Boris Johnson warned being tough on EU may backfire – PM taking risky approach

Britain’s global role discussed by Helle Thorning-Schmidt

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Philip Rycroft, former Permanent Secretary at the Department for Exiting the EU, warned Boris Johnson over the Government’s tough stance on the EU. He insisted the row over goods moving from mainland Europe to Northern Ireland needed to be resolved carefully. He noted that post-Brexit Britain was attempting to define itself but should be wary of “short-sighted and risky” tactics by being too hard on Brussels.

Mr Rycroft said: “I think the UK, the whole concept of global Britain, showing leadership through the G7, the UK has to find its place in a post-Brexit world.

“That will depend on people trusting the UK as a reliable international partner.”

Mr Rycroft noted he believed the UK Government was playing up too much for the voters rather than focussing on future EU relations.

He said: “People will be watching this very carefully.

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“I think part of the problem for the UK Government is that being tough on the EU, particularly a row that can be reduced very simplistically to an argue about sausages, I think plays with a lot of the voters.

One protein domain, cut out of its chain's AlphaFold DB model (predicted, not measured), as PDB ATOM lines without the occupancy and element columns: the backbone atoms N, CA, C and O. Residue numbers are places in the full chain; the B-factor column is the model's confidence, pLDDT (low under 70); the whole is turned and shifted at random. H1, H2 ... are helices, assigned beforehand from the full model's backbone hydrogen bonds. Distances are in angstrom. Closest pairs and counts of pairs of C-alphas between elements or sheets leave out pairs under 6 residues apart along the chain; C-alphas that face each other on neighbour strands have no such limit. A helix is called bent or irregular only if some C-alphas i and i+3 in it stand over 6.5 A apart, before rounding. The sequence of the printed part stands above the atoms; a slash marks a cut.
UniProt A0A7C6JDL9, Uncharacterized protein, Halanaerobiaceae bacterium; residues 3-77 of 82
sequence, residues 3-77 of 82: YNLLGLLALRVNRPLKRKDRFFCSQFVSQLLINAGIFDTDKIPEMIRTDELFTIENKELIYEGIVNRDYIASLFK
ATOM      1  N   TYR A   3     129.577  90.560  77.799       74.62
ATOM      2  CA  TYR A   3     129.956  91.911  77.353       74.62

“Politically the UK will think this tough stance works for them, I think that is short-sighted and risky.”

It comes as the UK Government has been warned it could permanently damage relations with European Union member states.

Former Danish prime minister Helle Thorning-Schmidt reflected on the UK’s ability to connect nations together for cooperation.

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While speaking to BBC’s Nick Robinson she argued the UK was creating enemies in Europe and this could reduce its impact on the global platform.

She said: “I think Britain has been confused about its place in the world for the last 60 years.

“I do think that Britain has the potential to be a connector of nations because of its history and because of its commitment to liberal democracy and the rule of law.

“All of these things are so important.

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“I must say that looking at it right now, I don’t see that as being just something that could happen over the next coming months or years.”

She added: “I do think that when you make yourselves small in Europe and make enemies in Europe it is hard to be a convener.

“Also by the way that you talk about other European nations and when you also have a weaker relationship with the US than you used to have, I think it is then hard to be a convener.” 

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